You will see ‘The Awful Horror’ of which the prophet Daniel spoke. It will be standing in the holy place.”
[This is the one of 15 scriptures in which Jesus provides his disciples with some details about the Second Coming of Christ. For more on the Second Coming see Day 150. For more on the Messiah see Day 145. For more on the End of the Age see Day 128.]
Clue #8: The Awful Horror will reappear.
The Awful Horror was first mentioned by the prophet Daniel, who lived in the late 7th century BC when the Jews were in exile in Babylon. Daniel had many visions about the rise and succession of several empires. In one of these visions Daniel describes the “Awful Horror,” a pagan statue that was brought into the Temple by the enemies of the Jews:
The angel went on to explain: “The next king of Syria will be an evil man who has no right to be king, but he will come unexpectedly and seize power by trickery. Anyone who opposes him, even God’s High Priest, will be swept away and wiped out…” “Later on he will invade Egypt again, but this time things will turn out differently. The Romans will come in ships and oppose him, and he will be frightened.”
“Then he will turn back in a rage and try to destroy the religion of God’s people. He will follow the advice of those who have abandoned that religion. Some of his soldiers will make the Temple ritually unclean. They will stop the daily sacrifices and set up The Awful Horror. By deceit the king will win the support of those who have already abandoned their religion, but those who follow God will fight back.” (Daniel 11:21-22, 29-32).
The Awful Horror was mentioned again the Book of I Maccabees, which documents a period 500 years later when the evil Syrian king Antiochus Epiphanes was persecuting the Jews.
On the fifteenth day of the month of Kislev in the year 145 (BC) King Antiochus set up The Awful Horror on the altar of the Temple, and pagan altars were built in the towns throughout Judea. Pagan sacrifices were offered in front of houses and in the streets. Any books of the Law which were found were torn up and burned, and anyone who was caught with a copy of the sacred books or who obeyed the Law was put to death by order of the king. Month after month these wicked people used their power against the Israelites caught in the towns. On the twenty-fifth of the month, these same evil people offered sacrifices on the pagan altar erected on top of the altar in the Temple. (I Maccabees 1:54-59).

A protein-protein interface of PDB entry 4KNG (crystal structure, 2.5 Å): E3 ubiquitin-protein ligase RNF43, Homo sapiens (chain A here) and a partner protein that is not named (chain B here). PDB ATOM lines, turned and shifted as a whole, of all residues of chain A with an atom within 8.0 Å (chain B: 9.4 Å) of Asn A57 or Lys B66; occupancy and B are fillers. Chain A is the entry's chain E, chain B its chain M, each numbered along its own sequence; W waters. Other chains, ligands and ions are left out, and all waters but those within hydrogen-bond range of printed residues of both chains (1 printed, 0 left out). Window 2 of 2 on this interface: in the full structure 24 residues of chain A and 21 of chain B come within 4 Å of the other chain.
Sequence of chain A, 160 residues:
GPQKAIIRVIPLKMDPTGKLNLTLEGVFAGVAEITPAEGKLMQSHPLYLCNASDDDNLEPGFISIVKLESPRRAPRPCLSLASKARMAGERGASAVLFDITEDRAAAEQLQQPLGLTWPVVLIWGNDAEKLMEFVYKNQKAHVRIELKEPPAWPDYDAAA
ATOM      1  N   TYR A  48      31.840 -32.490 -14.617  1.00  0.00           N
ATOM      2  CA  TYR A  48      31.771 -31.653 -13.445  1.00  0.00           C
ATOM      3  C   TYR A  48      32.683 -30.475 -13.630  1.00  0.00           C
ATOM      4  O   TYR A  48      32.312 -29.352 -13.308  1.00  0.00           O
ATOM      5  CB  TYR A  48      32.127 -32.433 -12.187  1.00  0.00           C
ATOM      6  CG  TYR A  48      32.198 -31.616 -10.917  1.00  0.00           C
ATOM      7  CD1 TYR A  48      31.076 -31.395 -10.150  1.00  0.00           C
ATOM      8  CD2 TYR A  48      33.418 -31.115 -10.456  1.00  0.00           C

Eventually King Antiochus was defeated and the Jews were able to pull down the Awful Horror, which historians believe was probably a statue of the Greek god Zeus. Daniel predicted it, it showed up in the time of the Maccabees, and it was taken down a few years later. And now Jesus mentions it again. Apparently there is going to be a rerun.
It is generally assumed that this statement by Jesus somehow refers to the defilement of the Temple by the Romans in his own time. This event is described in detail by the great historian Josephus (37 AD-100 AD) in his master work, “The Wars of the Jews.” In Book 1, Chapter 7 Josephus recalls how the Temple was invaded and violated by the Romans in the 1st century BC a few decades before Jesus was born. Josephus reports that 12,000 Jews and only a few Romans were killed in this struggle, mostly because the Jews started fighting against each other.